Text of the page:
To make this an effective method, you would keep the edge of your fabric – the raw edge of your seam allowance – aligned with a point on your sewing machine foot. Depending on whether you are left or right handed, you could choose one of the outer edges of the sewing machine foot you are using.
If the straight line you are sewing has a very small seam allowance – like a French seam – you could even align your fabric edge with the inside edge of your sewing machine foot!
Existing Line Drawn Or Basted Onto Fabric
This method only really works when you have a drawn or basted line on the fabric. You would insert the needle near to the start of this line, make a few backstitches, and then continue sewing forwards.
You want the drawn or basted line to be *inline* with the centre line on your sewing machine foot. Here’s an example photo of me sewing straight lines in this way.
Sewing Machine Seam Guide
For a standard seam allowance amount, I myself use this method. I find the line on my sewing machine seam guide that is relevant to my seam allowance. My machine is metric, so I always use a fixed 1cm seam allowance. If a sewing pattern calls for ⅝ of an inch, I will place the edge of my fabric in the midway point between the 5mm and 10mm line. Here’s me using the sewing machine sew guide on my machine’s throat plate!
Note that there are not always measurements on the sewing machine throat plate, so if you forget to pay attention to this area when sewing, you’ll possibly see your straight line become slightly less so as your seam allowance amount wobbles.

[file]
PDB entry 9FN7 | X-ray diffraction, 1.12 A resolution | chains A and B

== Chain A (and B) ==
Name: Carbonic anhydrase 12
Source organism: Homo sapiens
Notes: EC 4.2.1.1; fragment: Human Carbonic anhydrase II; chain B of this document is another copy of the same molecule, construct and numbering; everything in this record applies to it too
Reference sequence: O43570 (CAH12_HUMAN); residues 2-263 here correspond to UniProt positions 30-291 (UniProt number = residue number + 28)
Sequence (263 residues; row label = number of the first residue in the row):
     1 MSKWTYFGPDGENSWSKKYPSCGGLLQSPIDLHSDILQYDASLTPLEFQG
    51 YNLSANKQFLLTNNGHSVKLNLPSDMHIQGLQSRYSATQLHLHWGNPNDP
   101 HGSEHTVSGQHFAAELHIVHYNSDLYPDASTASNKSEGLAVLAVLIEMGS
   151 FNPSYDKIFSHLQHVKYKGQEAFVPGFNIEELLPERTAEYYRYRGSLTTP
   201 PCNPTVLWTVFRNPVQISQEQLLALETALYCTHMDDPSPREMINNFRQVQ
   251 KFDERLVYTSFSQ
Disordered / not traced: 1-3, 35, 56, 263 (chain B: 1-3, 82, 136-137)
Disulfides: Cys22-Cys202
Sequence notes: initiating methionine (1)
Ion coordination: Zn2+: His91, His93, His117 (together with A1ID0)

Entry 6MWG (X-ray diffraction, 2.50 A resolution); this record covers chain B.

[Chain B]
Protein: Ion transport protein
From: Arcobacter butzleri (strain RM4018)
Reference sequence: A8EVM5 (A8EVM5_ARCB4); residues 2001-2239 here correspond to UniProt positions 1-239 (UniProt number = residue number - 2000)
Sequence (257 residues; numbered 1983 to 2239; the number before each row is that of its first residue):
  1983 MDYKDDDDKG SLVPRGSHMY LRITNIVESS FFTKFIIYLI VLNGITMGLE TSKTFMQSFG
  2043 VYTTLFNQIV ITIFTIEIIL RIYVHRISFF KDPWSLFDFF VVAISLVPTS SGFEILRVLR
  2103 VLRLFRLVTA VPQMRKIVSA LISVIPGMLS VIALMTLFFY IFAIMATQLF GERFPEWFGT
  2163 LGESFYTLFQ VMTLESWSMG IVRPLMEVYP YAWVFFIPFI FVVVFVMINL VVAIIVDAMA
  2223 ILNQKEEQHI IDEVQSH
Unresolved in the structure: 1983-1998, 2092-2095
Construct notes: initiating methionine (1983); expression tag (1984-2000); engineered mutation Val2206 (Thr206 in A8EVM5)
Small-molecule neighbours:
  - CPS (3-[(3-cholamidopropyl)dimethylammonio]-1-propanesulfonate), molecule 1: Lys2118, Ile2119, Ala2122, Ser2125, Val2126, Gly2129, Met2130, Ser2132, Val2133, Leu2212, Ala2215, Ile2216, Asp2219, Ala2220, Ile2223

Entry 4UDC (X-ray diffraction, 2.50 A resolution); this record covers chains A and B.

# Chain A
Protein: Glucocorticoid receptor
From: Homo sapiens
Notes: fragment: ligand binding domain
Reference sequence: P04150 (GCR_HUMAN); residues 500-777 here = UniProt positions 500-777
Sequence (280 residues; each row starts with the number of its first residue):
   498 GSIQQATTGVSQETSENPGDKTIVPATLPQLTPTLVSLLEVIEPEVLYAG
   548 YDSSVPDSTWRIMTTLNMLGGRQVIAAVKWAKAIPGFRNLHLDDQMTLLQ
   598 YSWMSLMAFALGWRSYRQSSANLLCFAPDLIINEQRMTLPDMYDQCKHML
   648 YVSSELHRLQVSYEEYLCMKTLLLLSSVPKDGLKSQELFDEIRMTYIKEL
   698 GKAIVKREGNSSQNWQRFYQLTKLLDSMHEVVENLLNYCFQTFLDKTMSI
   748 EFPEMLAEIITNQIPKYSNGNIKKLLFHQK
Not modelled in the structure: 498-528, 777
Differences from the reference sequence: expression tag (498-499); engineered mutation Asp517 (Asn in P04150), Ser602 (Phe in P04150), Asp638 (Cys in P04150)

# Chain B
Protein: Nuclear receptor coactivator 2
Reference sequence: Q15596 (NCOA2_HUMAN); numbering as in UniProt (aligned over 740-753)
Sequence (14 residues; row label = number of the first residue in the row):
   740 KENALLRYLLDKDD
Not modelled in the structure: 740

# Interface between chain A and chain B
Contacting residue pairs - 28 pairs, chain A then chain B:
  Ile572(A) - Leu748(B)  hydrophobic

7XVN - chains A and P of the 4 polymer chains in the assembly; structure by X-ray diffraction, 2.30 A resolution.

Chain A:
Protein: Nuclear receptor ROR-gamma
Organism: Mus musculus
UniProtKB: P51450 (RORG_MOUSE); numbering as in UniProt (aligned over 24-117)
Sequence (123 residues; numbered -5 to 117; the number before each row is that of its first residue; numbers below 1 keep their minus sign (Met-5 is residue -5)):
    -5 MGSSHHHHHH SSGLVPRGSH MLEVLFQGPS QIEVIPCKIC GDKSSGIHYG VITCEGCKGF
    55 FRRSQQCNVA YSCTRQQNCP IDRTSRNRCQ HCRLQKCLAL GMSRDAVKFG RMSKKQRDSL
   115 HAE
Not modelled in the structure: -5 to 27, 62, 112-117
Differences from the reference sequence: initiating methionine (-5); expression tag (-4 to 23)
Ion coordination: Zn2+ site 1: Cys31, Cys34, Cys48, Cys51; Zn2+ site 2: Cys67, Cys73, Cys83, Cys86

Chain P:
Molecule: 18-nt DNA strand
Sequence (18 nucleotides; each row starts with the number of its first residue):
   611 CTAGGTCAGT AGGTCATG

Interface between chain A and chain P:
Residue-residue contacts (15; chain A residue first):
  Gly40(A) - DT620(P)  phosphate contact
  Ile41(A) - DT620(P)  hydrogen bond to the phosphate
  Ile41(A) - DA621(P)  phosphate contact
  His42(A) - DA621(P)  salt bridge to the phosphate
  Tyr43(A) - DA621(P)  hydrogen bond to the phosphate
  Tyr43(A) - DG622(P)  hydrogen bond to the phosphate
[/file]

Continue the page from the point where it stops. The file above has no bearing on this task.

For complete sewing beginners, I recommend using non-tacky masking tape to ‘set’ your edge. Accurately measure the distance from the needle and place the masking tape there, with the left edge (for righties, reverse if you’re a leftie!) being the ‘aligned’ edge. Here’s what I mean!
How To Keep Fabric From Shifting While Sewing
Now, this is all well and good, but what if you’ve decided on a specific ‘guideline’ that you’ll stick to, and you’ve been practising, but the lines you are sewing still aren’t being sewn straight?
One of the main reasons that your straight seams aren’t sewing quite as straight as you’d like is down to the fabric shifting. And this can still happen despite having set yourself a ‘fixed’ guideline, and despite having practised and practised! And as sewing over pins isn’t recommended, you need another way to stop the fabric from shifting while you’re sewing!
You see, the problem is that when your fabric shifts, you often end up with a kink in your sewing line. Not what you’re aiming for, right?
Not being able to sew in a straight line is something that we can work on with different tools. You can either spend a little on a seam guide tool or make a DIY seam guide!
Seam Guides For Sewing Machines
Now, most sewing machines come with a sewing machine seam guide built into the throat plate. While these guides are super useful for helping you maintain a rough seam allowance amount, having a seam guide that prevents the fabric from moving beyond a certain point can be much more helpful!